Focus on the end-user

In agency land you’ll hear ‘end-user’ a lot. End-user is a catch-all term for; customer, consumer, user or audience. They are the people who purchase or consume the services or products. They can’t resell the product or service they purchase. For example, a retailer who resells your product is not an end user.

Numerous studies have shown that the emotional connection to a brand far outweighs any other rational factors in purchasing behaviour. Therefore brands need to keep in touch with their end-users needs in order to remain relevant and this lesson extends beyond brand and marketing and into product too. 

A good example of this not being done in the past is the music industry. As a whole, they failed to understand their reasons for success properly; they lost focus and ignored the end-users in this case consumers’ love for music in favour of their retailers. As Steve Jobs pointed out “The music industry thought their customer was Tower Records or Virgin MegaStore…but it never was. Those were their distribution channels. The actual customer is the person who consumes the music.” This understanding and connection Jobs had with the end-user led to the creation of iTunes, the iPod, the iPhone and so on.

To help identify your end users, setting out a set of audience personas can help businesses identify whom they should focus on. Once the end-user has been identified, it’s easier to hone in on how to connect with them with your brand, how it’s positioned, and how that’s communicated across multiple channels.

 

Confident use of visual trends

Fashions change, we’re not walking around dressed from the 1950’s and neither should your brand! Often, to connect with its end-users, brands need to look modern and relevant, and as an agency, this is where we help most of our clients. It is essential to be aware of trends but not to embrace them too heavily when creating a distinct visual identity to ensure longevity.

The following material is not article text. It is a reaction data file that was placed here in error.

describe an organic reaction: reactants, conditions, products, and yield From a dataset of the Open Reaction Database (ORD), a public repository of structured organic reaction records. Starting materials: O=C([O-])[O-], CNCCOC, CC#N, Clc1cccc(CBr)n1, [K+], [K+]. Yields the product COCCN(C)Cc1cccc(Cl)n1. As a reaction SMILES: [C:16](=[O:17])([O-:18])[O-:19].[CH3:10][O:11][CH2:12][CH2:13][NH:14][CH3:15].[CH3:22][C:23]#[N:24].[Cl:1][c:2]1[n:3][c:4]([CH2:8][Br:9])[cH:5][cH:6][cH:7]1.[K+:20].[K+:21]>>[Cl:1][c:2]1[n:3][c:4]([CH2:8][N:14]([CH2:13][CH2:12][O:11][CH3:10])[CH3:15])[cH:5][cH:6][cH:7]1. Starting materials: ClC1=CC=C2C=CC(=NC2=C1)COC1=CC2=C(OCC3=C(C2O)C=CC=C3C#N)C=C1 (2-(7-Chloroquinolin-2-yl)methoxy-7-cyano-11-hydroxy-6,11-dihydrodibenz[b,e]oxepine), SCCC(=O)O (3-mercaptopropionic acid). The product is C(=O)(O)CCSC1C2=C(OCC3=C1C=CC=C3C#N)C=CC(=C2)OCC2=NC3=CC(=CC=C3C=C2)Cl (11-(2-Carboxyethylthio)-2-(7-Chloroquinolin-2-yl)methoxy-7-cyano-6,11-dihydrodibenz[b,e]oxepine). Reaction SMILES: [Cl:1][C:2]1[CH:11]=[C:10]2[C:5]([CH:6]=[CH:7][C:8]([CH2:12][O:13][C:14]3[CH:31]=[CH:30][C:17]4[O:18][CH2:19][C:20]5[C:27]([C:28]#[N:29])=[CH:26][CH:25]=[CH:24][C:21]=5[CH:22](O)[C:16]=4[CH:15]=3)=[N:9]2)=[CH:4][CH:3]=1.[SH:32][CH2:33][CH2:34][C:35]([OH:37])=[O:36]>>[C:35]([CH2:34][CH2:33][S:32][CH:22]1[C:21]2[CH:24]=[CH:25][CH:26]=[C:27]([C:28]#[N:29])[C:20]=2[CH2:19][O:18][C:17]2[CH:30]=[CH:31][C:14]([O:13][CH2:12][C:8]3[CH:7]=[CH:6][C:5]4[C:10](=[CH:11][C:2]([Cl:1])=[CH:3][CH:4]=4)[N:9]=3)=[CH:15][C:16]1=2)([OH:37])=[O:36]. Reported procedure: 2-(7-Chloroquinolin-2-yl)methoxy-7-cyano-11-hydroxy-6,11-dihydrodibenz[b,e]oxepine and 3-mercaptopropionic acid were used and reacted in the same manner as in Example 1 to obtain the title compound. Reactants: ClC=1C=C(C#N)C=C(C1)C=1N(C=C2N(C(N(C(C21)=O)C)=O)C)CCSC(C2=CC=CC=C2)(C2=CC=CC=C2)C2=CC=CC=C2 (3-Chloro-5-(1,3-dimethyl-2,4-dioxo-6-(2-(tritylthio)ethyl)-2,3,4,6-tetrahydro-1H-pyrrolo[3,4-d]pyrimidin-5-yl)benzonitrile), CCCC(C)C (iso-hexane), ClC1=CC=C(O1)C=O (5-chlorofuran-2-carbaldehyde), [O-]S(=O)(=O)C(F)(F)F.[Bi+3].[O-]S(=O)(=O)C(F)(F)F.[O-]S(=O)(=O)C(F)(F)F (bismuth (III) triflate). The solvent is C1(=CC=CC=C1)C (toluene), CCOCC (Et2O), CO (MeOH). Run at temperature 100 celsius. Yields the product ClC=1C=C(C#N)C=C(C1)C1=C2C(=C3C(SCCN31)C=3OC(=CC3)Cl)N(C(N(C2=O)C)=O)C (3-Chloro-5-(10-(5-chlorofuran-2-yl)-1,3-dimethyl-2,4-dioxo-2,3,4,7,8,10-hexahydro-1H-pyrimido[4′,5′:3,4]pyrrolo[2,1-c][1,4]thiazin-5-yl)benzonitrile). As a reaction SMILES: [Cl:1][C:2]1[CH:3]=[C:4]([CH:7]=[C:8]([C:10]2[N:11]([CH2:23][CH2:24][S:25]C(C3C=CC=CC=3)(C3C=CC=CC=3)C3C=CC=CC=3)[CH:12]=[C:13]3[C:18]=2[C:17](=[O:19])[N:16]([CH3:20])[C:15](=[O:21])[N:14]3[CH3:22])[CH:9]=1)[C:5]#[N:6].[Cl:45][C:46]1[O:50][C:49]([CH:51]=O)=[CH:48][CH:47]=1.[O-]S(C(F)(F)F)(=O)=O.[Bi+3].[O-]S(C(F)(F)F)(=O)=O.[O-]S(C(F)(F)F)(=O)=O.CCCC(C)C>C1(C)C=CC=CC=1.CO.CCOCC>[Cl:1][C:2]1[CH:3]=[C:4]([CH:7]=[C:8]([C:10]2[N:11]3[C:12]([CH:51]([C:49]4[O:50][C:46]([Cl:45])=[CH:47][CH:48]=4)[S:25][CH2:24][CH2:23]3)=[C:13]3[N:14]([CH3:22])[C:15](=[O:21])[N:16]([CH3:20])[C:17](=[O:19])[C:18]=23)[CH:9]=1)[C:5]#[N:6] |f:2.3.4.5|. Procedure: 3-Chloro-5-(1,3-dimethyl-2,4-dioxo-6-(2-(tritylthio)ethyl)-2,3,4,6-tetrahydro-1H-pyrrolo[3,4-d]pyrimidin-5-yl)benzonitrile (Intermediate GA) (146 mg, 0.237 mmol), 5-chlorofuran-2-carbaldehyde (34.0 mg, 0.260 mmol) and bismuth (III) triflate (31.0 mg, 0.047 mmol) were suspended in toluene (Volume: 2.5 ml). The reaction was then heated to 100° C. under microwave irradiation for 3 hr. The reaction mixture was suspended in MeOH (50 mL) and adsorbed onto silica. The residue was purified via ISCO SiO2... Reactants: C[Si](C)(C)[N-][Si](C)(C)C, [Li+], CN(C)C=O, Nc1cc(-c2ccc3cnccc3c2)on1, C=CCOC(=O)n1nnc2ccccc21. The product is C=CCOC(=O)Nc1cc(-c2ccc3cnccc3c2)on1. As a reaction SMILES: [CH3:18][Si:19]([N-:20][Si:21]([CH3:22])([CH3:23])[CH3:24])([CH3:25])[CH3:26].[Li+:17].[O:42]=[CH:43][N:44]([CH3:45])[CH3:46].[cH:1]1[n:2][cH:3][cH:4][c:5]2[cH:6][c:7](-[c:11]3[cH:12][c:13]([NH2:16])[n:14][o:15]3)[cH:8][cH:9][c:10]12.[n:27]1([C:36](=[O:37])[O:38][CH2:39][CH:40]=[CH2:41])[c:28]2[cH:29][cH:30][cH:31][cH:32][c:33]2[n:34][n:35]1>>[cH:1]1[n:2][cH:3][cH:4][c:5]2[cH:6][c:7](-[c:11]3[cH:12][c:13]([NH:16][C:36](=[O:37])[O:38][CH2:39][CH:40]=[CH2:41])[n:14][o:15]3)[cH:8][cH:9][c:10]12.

We often see whole sectors mimicking each other. This always starts with a disruptor changing how their visual identity appears, usually impacting the rest of the industry’s market share. Before long, eveyone looks the same, so the brand needs to evolve again – often drawing from it’s heritage. The most recent example of this was Burberry’s rebrand in 2023 in which the brand has gone full circle. 

Of course, innovation trends should be embraced when it comes to packaging for example, sustainability or digital design products have only been improved by the trend of accessibility that has now become a core requirement. But for a visual and verbal identity, make sure that you look beyond what is seen as on trend right now to avoid creating a copy-cat brand.

To summarise…

Start with the mindset that your business will need to stay relevant beyond the present day, and don’t be afraid to adapt and flex your brand. What you create today will likely have a 8-10 year window of relevancy and yes core items will remain but other areas will likely need to be updated to feel modern and relevant to your target audiences. Make sure your strategy is solid – the most famous brands in the world really know what they stand for and make sure their brand connects by applying this consistently. Look out for any graphic design ‘trends’ that are happening in your sector and make sure you don’t fall into the trap of creating a copy-cat brand of a competitor. To truely stand out its about understanding your audience, what you stand for and visually zagging when others zig!